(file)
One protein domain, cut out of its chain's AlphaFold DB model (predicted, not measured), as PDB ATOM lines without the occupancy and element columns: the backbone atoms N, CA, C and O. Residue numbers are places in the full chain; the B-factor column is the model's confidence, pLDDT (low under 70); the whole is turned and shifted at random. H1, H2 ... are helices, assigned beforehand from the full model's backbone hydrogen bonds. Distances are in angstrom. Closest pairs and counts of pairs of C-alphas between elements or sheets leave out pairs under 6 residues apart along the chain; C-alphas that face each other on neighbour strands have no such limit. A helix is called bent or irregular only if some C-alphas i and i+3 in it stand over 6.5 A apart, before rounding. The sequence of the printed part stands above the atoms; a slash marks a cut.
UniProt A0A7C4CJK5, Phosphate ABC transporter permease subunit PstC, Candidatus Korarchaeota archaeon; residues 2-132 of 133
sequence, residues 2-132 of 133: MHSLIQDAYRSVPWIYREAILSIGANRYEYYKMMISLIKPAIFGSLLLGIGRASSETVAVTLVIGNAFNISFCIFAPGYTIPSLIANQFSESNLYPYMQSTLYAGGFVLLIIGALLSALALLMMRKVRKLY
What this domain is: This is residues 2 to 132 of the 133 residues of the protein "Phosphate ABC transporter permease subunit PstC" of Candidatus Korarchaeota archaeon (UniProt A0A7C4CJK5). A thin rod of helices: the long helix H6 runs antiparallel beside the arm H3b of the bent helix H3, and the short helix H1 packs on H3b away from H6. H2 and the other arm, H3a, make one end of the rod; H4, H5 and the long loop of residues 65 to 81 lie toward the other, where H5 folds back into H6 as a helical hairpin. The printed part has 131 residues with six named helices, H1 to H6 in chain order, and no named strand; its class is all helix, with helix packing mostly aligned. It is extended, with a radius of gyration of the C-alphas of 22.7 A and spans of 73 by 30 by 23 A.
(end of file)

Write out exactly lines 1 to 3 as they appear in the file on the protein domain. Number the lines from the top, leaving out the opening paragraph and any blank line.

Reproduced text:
UniProt A0A7C4CJK5, Phosphate ABC transporter permease subunit PstC, Candidatus Korarchaeota archaeon; residues 2-132 of 133
sequence, residues 2-132 of 133: MHSLIQDAYRSVPWIYREAILSIGANRYEYYKMMISLIKPAIFGSLLLGIGRASSETVAVTLVIGNAFNISFCIFAPGYTIPSLIANQFSESNLYPYMQSTLYAGGFVLLIIGALLSALALLMMRKVRKLY
What this domain is: This is residues 2 to 132 of the 133 residues of the protein "Phosphate ABC transporter permease subunit PstC" of Candidatus Korarchaeota archaeon (UniProt A0A7C4CJK5). A thin rod of helices: the long helix H6 runs antiparallel beside the arm H3b of the bent helix H3, and the short helix H1 packs on H3b away from H6. H2 and the other arm, H3a, make one end of the rod; H4, H5 and the long loop of residues 65 to 81 lie toward the other, where H5 folds back into H6 as a helical hairpin. The printed part has 131 residues with six named helices, H1 to H6 in chain order, and no named strand; its class is all helix, with helix packing mostly aligned. It is extended, with a radius of gyration of the C-alphas of 22.7 A and spans of 73 by 30 by 23 A.